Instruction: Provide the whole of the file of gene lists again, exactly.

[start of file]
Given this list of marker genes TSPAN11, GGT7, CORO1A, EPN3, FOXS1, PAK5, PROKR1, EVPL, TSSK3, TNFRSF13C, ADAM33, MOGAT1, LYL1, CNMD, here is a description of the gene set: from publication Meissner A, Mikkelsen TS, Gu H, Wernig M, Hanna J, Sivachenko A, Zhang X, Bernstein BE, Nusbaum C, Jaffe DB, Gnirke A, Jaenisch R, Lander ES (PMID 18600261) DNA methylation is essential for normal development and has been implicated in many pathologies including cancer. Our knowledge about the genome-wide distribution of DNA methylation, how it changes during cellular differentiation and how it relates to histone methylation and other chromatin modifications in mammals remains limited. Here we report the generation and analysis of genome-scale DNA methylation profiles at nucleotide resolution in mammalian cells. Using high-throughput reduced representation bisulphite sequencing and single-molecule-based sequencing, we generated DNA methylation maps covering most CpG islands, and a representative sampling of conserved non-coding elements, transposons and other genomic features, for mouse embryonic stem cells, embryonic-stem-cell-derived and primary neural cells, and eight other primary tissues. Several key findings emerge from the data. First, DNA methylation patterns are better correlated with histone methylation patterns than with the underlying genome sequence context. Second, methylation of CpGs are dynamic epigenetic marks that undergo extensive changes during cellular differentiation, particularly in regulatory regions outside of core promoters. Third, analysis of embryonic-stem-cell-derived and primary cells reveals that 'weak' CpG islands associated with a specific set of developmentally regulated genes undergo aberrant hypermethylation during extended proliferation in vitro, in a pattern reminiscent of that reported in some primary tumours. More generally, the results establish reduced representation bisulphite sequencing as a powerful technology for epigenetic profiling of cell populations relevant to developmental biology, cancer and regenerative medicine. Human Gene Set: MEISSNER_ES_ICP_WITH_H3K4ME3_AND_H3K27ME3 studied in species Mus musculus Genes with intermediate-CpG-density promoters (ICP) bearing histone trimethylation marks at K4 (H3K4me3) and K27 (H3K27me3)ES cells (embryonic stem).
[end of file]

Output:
Given this list of marker genes TSPAN11, GGT7, CORO1A, EPN3, FOXS1, PAK5, PROKR1, EVPL, TSSK3, TNFRSF13C, ADAM33, MOGAT1, LYL1, CNMD, here is a description of the gene set: from publication Meissner A, Mikkelsen TS, Gu H, Wernig M, Hanna J, Sivachenko A, Zhang X, Bernstein BE, Nusbaum C, Jaffe DB, Gnirke A, Jaenisch R, Lander ES (PMID 18600261) DNA methylation is essential for normal development and has been implicated in many pathologies including cancer. Our knowledge about the genome-wide distribution of DNA methylation, how it changes during cellular differentiation and how it relates to histone methylation and other chromatin modifications in mammals remains limited. Here we report the generation and analysis of genome-scale DNA methylation profiles at nucleotide resolution in mammalian cells. Using high-throughput reduced representation bisulphite sequencing and single-molecule-based sequencing, we generated DNA methylation maps covering most CpG islands, and a representative sampling of conserved non-coding elements, transposons and other genomic features, for mouse embryonic stem cells, embryonic-stem-cell-derived and primary neural cells, and eight other primary tissues. Several key findings emerge from the data. First, DNA methylation patterns are better correlated with histone methylation patterns than with the underlying genome sequence context. Second, methylation of CpGs are dynamic epigenetic marks that undergo extensive changes during cellular differentiation, particularly in regulatory regions outside of core promoters. Third, analysis of embryonic-stem-cell-derived and primary cells reveals that 'weak' CpG islands associated with a specific set of developmentally regulated genes undergo aberrant hypermethylation during extended proliferation in vitro, in a pattern reminiscent of that reported in some primary tumours. More generally, the results establish reduced representation bisulphite sequencing as a powerful technology for epigenetic profiling of cell populations relevant to developmental biology, cancer and regenerative medicine. Human Gene Set: MEISSNER_ES_ICP_WITH_H3K4ME3_AND_H3K27ME3 studied in species Mus musculus Genes with intermediate-CpG-density promoters (ICP) bearing histone trimethylation marks at K4 (H3K4me3) and K27 (H3K27me3)ES cells (embryonic stem).